Object Oriented Design

OOPs is one of the most renowned programming paradigm used for development, many programmers prefer OOPS because of code re-usability, the ‘A PIE’ concepts and many more reasons.So what is OOPs?  Before we begin let’s look back and understand where did we come from.

Long time ago in the stone-age of computers, say way back 1930’s the first computer came into existence. So this was after Charles Babbage’s  ‘Difference Machine’ in 1822, the name of the computer was Z1 created by Konrad Zuse , so before Z1 it was mostly assembly language(like a low level programming language with mnemonics ), with Z1 came the high level language. With HLL, rather than dealing with registers, memory addresses and call stacks, high-level languages deal with variables, arrays, objects, complex arithmetic or boolean expressions, subroutines and functions, loops, threads, locks, and other abstract computer science concepts, with a focus on usability over optimal program efficiency. With the advent of HLL came in FORTRAN, COBOL, LISP and many others, these were all Procedural Programming languages.

Procedural Programming languages

Think about a recipe of baking a cake. You should follow certain steps, starting with

  • Pre-heating the oven
  •  Oiling the Baking pan
  • Mixing the Ingredients … and so on


We need to follow all these step and the outcome is a cake. That is what is Procedural Language.

PPL is derived from structural programming, Procedures also called as routines contains steps to be performed. A Procedural program contains data and of-course  procedures, these procedures operate on data.


So if i have to write a piece of code for baking cake how will it look like:


oven_temp = 200

cake = cake_mix + eggs + milk +butter +water


The bake_my_cake() follows steps one by one and bakes the cake. Si there is this one function holding bulk of information, and any changes will cause consecutive changes in the entire code.

With PPL came its own benefits like, easier to read and maintain. PPL  followed a Top down approach, where problem was divided into sub problems, this is functional decomposition which continues until the sub problem is solved. Maintenance with this approach was an issue, so if there is an edit on the top corresponding low levels need to be changed. Then came OOPs, this approach was near to real world app development.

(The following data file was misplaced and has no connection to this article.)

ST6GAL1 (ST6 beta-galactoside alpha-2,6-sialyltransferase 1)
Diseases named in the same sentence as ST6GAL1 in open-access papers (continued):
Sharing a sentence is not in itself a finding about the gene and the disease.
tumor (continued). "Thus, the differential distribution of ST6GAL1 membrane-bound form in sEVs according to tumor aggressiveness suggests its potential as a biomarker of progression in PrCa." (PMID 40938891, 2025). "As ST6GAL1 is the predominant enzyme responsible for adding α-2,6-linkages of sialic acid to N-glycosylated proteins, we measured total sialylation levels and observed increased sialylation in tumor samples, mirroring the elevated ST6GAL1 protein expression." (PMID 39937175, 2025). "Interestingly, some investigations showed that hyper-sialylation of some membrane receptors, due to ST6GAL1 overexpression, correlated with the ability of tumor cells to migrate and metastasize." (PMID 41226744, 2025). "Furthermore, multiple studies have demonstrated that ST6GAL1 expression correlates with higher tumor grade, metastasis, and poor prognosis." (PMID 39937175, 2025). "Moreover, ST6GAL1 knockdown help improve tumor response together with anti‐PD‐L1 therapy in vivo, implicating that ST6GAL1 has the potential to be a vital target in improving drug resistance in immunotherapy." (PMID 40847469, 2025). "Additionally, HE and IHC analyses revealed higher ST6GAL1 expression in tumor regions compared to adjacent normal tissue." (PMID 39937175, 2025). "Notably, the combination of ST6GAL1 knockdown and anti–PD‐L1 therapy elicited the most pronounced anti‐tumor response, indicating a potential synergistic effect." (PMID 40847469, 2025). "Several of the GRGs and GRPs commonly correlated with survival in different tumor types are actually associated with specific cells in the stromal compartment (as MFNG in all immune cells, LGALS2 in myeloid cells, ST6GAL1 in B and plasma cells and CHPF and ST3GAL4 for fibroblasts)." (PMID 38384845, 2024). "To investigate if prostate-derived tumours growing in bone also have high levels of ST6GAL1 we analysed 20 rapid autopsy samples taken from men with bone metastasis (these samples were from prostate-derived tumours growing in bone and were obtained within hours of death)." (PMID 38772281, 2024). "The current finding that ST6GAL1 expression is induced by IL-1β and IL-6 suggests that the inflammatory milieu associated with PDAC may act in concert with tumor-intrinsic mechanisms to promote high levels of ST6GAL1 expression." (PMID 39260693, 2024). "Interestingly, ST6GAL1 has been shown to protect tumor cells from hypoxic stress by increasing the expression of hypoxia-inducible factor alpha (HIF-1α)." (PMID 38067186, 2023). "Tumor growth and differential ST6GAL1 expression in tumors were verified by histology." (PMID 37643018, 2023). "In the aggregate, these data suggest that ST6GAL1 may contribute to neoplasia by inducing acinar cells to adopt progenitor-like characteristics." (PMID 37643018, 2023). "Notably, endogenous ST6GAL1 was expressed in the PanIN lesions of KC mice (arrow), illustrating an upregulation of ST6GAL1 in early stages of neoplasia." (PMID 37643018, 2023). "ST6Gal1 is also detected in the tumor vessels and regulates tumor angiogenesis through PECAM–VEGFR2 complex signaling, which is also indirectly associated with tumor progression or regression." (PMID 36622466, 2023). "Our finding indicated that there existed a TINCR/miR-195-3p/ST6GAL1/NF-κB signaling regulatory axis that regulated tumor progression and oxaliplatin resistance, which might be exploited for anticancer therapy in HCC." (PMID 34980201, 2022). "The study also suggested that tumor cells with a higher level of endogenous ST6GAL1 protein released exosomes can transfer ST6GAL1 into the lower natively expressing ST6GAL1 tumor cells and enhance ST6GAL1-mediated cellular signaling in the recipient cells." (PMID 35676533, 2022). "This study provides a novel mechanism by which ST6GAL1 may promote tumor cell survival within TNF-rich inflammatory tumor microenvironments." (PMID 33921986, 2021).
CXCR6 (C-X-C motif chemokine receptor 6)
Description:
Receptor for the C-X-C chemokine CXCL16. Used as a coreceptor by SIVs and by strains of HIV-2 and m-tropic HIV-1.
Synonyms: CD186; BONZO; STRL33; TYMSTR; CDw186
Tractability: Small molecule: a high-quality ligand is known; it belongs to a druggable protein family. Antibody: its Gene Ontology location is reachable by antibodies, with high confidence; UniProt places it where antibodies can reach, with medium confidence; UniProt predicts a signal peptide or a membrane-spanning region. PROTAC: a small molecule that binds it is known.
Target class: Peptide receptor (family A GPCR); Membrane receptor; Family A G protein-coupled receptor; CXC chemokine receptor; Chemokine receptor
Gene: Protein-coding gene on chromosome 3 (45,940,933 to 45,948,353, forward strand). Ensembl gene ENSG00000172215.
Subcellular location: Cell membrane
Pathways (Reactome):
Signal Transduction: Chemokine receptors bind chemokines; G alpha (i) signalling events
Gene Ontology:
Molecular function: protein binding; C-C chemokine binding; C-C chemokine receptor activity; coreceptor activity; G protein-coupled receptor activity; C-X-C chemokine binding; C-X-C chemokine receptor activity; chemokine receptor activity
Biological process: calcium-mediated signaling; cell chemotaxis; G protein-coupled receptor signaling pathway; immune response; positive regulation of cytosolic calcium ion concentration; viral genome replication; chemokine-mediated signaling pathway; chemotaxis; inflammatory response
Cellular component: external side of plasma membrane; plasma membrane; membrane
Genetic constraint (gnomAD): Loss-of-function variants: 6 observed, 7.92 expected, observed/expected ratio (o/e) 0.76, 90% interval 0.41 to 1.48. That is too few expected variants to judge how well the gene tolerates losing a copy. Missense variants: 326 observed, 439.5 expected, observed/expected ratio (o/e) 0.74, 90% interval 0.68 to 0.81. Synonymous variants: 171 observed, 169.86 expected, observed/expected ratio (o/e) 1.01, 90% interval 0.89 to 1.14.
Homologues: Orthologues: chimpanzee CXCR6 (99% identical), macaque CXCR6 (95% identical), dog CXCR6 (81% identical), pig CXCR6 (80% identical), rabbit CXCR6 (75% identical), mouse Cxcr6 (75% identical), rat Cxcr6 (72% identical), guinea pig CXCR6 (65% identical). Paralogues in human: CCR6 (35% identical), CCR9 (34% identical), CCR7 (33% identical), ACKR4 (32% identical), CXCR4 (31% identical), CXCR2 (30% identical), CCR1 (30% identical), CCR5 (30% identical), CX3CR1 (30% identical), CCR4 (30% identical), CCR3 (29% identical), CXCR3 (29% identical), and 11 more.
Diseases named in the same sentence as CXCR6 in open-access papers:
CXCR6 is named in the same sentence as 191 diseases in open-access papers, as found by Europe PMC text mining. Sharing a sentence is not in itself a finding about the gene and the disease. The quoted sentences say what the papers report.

Writing code for baking a cake with OOPs. Remember OOP’s is not a programming language its a paradigm.

#!/usr/bin/env python
class Oven:
    def __init__(self, timer):
        self.timer = timer
    def pre_heat():
        print("Pre-Heating the oven")
    def bake():
        print("Baking the cake")

    def set_time(self):
        return self.timer

class Mixer:
    def __init__(self, rounds):
        self.rounds = rounds

    def mix(self):
        print("Mixing content")

    def rounds_mix(self):
        return self.rounds

class Pan:
    def add(self):
        print(" Content added to pan")

class BakeCake(Oven, Mixer, Pan):

    def __init__(self):
        rounds = 50

    def cake_bake(self):
        set_timer = self.set_time()
        print("Timer set to: {} C".format(set_timer))
        rounds = self.rounds_mix()
        print("Rounds for mixing :{}".format(rounds))

vanilla_cake = BakeCake()


Timer set to: 200 C
Pre-Heating the oven
Rounds for mixing : 50
Mixing content
Baking the cake

Both the techniques bake the cake but with oops we can do it better, Over, Mixer, Pan are separate classes which I can use for baking Muffins or cookies, I would reuse the same code and maybe override few things and that would work.

Object Oriented Programming is a paradigm, a set of ideas that support many languages.


  • Modular structure
  • Reused
  • Easier to maintain
  • Faster development.

In the next post will go deeper with OOP’s 🙂


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